For photographer Jordan Matter, humans have always been a subject of fascination. Even after accumulating multiple accolades, filming headshots for countless celebrities, and having his work featured on major media outlets such as the Today Show and the BBC, Matter demonstrates that there is always more of humanity to discover and celebrate.
Turkish photographer Eray Eren takes faces and presents them as triptychs—each panel representing a standard, forward-facing portrait (left photo) along with two additional images that split the original face down the middle and form a mirrored version of the left half of the subject’s actual face (middle photo) and another one of the right side (right photo). The project, titled Asymmetry, explores the asymmetry in faces and just how different one would look, were they to have symmetrical faces that mimicked either side.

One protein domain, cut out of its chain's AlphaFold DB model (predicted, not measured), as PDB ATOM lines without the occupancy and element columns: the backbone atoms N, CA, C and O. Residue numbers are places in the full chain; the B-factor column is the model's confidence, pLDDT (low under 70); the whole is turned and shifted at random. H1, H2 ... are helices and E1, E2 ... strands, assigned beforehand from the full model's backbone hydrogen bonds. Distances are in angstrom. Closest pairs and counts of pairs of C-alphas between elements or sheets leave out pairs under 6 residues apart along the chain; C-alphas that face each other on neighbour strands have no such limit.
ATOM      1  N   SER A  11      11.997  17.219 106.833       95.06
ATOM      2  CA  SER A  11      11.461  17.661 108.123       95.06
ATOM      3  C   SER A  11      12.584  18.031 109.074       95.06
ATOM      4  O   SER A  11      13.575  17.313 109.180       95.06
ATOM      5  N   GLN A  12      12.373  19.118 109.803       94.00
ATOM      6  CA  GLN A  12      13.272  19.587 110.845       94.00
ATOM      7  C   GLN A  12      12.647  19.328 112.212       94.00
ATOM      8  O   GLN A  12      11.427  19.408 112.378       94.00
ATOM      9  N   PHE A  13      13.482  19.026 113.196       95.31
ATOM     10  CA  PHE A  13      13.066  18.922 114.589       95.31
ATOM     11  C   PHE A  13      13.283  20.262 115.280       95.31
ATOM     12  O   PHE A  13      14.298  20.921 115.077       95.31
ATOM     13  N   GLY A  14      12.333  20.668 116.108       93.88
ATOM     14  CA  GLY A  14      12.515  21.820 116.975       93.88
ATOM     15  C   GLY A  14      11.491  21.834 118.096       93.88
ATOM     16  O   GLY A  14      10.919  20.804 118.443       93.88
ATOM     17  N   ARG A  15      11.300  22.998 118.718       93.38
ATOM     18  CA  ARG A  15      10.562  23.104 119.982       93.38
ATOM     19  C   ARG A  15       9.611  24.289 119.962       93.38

The series, first brought to our attention by Eren himself, offers a very visual look at both beauty and the genetic materials that make up one’s physical appearance. Each person has multiple factors to their face alone that are not balanced on both sides, yet it’s that imbalance that skews from perfect symmetry that makes them look the way they do. The adjacent portraits prove that symmetry transforms the human face enough to look like a completely different person.